By Raisa Habersham, The Atlanta Journal-Constitution
On a typical, smoldering hot Atlanta day sans a pandemic, drivers are sitting in the infamous metro traffic anxiously waiting to arrive at their destination — it’s a wait that brings smog and poor air quality.
But in recent weeks, Atlanta’s air quality has measurably improved – a trend attributed to the coronavirus pandemic, which forced many inside their homes to wait for the outbreak to slow.
Historically, Atlanta has ranked among the most congested cities in America, but the state’s order closing non-essential businesses and public places changed that. “We saw traffic pretty much go from terrible to nonexistent in a week or two after the shelter-in-place order,” WSB Skycopter anchor Doug Turnbull said.
Turnbull said at the height of the shutdown there were 40% to 50% fewer cars on road compared to a year ago in April 2019. In recent weeks, he’s seen a slight uptick as Gov. Brian Kemp has eased restrictions.
With so few cars on the roads, Atlanta has had only one smog alert for the year and has maintained good air quality, according to AirGeorgia.org. Last year, Atlanta had three smog alerts through June 10, and 18 for the entire season from April 1 to Oct. 31, according to the Georgia Department of Natural Resources.
Since the pandemic, particle pollution in Atlanta has been well below the 2017 to 2019 average, according to raw data from Georgia Department of Natural Resources. Particle pollution, or particulate matter, is a mixture of solid and liquid droplets suspended in the air, small enough to be inhaled and cause lung damage.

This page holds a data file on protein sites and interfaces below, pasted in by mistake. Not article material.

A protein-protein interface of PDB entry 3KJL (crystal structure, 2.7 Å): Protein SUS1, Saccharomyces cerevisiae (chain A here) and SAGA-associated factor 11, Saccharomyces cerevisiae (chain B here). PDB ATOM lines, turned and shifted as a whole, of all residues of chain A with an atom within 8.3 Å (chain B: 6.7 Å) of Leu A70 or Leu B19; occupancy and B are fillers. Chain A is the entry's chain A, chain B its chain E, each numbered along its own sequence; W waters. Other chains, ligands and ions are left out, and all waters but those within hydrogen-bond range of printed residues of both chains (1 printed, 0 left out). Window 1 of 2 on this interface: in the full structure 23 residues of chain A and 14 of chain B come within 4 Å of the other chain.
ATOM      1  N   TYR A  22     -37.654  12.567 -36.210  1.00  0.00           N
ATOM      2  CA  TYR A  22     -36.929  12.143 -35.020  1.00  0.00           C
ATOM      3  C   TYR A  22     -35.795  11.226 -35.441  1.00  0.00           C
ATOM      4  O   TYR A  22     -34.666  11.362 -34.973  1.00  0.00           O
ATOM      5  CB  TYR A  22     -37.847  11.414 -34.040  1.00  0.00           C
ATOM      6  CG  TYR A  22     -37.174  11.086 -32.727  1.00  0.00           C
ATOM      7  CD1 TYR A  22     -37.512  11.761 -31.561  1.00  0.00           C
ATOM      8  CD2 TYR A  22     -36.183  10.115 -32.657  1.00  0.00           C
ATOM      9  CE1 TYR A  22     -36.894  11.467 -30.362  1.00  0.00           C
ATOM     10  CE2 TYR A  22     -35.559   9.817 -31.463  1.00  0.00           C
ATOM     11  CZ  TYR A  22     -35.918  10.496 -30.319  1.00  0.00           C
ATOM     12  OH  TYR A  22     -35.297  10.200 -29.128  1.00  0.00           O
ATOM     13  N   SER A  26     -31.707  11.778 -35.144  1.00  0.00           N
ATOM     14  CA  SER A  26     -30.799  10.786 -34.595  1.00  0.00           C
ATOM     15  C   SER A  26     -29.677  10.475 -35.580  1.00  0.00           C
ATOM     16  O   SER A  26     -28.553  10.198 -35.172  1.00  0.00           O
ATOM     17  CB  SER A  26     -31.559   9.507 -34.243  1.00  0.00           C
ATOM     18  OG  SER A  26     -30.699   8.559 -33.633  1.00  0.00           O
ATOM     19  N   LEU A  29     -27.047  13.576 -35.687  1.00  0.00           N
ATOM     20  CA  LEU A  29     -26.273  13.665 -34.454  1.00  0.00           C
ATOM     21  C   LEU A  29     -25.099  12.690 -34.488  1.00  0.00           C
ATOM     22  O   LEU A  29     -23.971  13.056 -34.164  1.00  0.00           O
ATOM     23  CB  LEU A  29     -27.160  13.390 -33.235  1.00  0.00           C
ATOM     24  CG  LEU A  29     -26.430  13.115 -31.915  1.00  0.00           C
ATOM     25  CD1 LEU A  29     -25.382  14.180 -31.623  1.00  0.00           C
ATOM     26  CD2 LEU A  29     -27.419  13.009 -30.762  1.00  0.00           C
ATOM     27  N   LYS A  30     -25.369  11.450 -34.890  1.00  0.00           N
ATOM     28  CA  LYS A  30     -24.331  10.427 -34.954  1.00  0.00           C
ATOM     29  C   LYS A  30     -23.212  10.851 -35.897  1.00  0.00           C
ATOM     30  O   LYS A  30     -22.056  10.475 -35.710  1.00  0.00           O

Since April 15, particle pollution has been between 5 and 15 micrograms per cubic meter — lower than the 2017 to 2019 average maximum concentration, which was between 10 and 20 micrograms per cubic meter.
Since April, researchers at Georgia Tech have been studying how fewer cars on Atlanta’s streets has affected the air quality in Midtown.
“The pandemic is devastating in many ways and levels but from the air quality perspective, the shutdown is a valuable experiment on how fewer emissions will affect the overall air quality,” said Nga Lee “Sally” Ng, associate professor at Georgia Tech’s School of Chemical & Biomolecular Engineering and School of Earth & Atmospheric Sciences.
Ng’s team set up a measurement station on the roof of the department’s building on the Midtown campus to measure the city’s air quality. Since April, the team has seen a decrease in nitrogen dioxide levels, consistent with the decrease in cars on the roads.
Traffic has already begun to return as restrictions have been gradually lifted. Ng said they’ve captured the early part of Georgia’s reopening, but are still doing measurements to detect when the pollution begins to climb again. “We hope to measure until the Midtown area reopens so we can capture the air quality change.”Read more on AJC.